Knowing What He’ll Miss


The dream I had the other night was not for me. I think the dream was what I felt inside for Broden. He will miss it. He will miss the feeling of excitement of asking a girl to the dance and hearing her say yes.

I had a strange dream the other night. I walked into an empty locker room to change my clothes. I grew frustrated because I couldn’t find anything that was mine. After being in the locker room for what seemed like eternity, I walked out to the gym only to realize that I had missed the event. Everyone was smiling, laughing and hugging each other in celebration after the event. The scary thing was that no one had noticed that I had missed it. I tried to analyze the dream because I felt so alone when I woke up and I had such a hollow feeling in my chest that I couldn’t seem to get over. After thinking about it these past few weeks, maybe this dream has nothing to do with me. Maybe it has to do about how I feel about my son, Broden.

Last weekend, Mark and I decided to do what we always say we are going to do, but really never do. We cleaned out Broden’s bedroom. We found things like parts of toys that we thought we would never see again, the other sock that is married to the one that was collecting dust in our basement on the washer. As I dug through his drawers, I found a pair of size 4 shorts. When I read the size out loud to Mark, we sat there in disbelief. Broden’s birthday is in March. He’ll be 12 years old. After saying his age out loud to each other again, we started to throw more things away. I kept thinking, “He’s 12 years old. Why am I putting that shirt on him?” or “He’s 12 years old, when was the last time he read that book?” When I called Broden back into his room after our overhaul, he ran in and jumped on the bed as he slowly scanned his room. He could tell things were different and based on his smile, I’d like to think that he wanted to tell us, “Thank you for doing this because I’m going to be 12 years old.”

A few days after reorganizing his room, I took him to a doctor’s appointment for a check-up. After the woman at the front office asked me his date of birth, she told me there were a few more surveys that needed to be filled out on his health. After opening them up, I approached the front desk and tried to convince her there must be a  misunderstanding because Broden was given sex and drug surveys. She told me there was no mix up. Since Broden was going to be 12 years old, he needed to take the surveys. I continued to argue with her, “How can Broden take these surveys? He doesn’t even know how to take a freakin’ survey, much less answer questions about sex and drugs!?”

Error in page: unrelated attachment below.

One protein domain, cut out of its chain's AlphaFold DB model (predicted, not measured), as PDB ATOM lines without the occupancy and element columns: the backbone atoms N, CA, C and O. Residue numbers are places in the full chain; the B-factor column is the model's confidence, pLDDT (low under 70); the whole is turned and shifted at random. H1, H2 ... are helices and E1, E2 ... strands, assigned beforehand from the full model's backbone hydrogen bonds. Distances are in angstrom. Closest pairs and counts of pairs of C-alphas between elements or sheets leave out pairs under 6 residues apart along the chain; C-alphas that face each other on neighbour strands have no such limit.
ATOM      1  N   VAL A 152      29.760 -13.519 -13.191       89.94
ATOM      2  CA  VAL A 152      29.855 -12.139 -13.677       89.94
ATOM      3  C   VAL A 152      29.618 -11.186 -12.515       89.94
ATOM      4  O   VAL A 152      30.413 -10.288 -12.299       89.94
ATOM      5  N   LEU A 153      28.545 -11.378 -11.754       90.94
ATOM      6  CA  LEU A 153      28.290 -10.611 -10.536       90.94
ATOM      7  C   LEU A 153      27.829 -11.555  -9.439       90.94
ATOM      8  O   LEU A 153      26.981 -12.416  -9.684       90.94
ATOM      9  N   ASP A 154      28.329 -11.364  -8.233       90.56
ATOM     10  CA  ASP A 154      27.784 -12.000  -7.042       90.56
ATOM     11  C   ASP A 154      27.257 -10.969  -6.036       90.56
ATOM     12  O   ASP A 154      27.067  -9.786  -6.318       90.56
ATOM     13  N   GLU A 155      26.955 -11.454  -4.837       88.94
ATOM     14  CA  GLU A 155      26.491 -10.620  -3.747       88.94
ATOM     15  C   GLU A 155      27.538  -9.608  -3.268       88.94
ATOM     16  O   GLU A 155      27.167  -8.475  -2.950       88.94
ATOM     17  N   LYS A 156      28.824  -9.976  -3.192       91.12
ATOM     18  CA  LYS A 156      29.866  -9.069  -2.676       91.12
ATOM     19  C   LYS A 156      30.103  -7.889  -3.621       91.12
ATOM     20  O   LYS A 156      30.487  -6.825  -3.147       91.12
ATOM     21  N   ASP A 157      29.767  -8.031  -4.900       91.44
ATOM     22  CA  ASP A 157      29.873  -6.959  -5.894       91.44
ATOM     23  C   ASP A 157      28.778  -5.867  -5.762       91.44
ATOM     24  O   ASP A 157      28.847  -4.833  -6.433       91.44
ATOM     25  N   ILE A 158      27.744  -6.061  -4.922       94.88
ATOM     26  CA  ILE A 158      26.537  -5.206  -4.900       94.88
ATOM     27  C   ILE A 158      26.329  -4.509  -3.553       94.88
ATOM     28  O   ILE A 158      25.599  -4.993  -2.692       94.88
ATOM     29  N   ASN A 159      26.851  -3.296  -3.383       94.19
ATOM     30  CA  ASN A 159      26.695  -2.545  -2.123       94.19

She would not budge and I was told to take the surveys for him. In the waiting room I went through each question as I rolled my eyes. I would ask Broden, “Have you had sex? If so, how often?” He would look at me with a blank stare. I was thinking to myself, “I don’t think he’s taking meth.”

After filling out the surveys, kicking them back to the nurse and rolling my eyes like the smarty pants that I am, I was educated later that day on the reasons why they provide those surveys to typical 12 year olds. A friend of mine told me that there are many 12 year olds that would fill the two surveys out a lot differently than I did for Broden. She reminded me that kids are growing up way too fast and we need to be proactive and ask the right questions to create appropriate dialog.

I looked at Broden as he watched his Nemo video, and it hit me. Broden’s path and a typical child’s age path are growing farther and farther apart. It is no longer just focused on basic communication of his wants and needs. Typical kids are creating more complex relationships that are far beyond Broden’s capabilities and he most likely will never experience it.

Yesterday, I was driving my oldest son, Hayden, to school in the morning. It was the first day of school after the
Valentines Day dance. He had asked a girl to the dance and she had said yes. I remember his face when he saw her for the first time at the dance as he gave her a flower. He was smitten. As we pulled around to the front door of the school that Monday morning, he anxiously opened the door and scanned his eyes around the front of the school. I knew who he was looking for that morning. He was looking for her.

The dream I had the other night was not for me. I think the dream was what I felt inside for Broden. He will miss it. He will miss the feeling of excitement of asking a girl to the dance and hearing her say yes. He’ll miss the feeling of his heart pounding the first time the girl he likes wants to hold his hand. I mourn for him knowing that he doesn’t even know what he will miss. Maybe that is his only saving grace and what I need to remind myself. He will know what he knows, but will never know what he is missing. •

Shelley Huhtanen is an Army wife with two children, one with autism, whose husband is currently stationed at Fort Benning, GA. She is an autism advocate and currently the parent liaison for the Academy for Exceptional Learners.




Source Exceptional Parent Magazine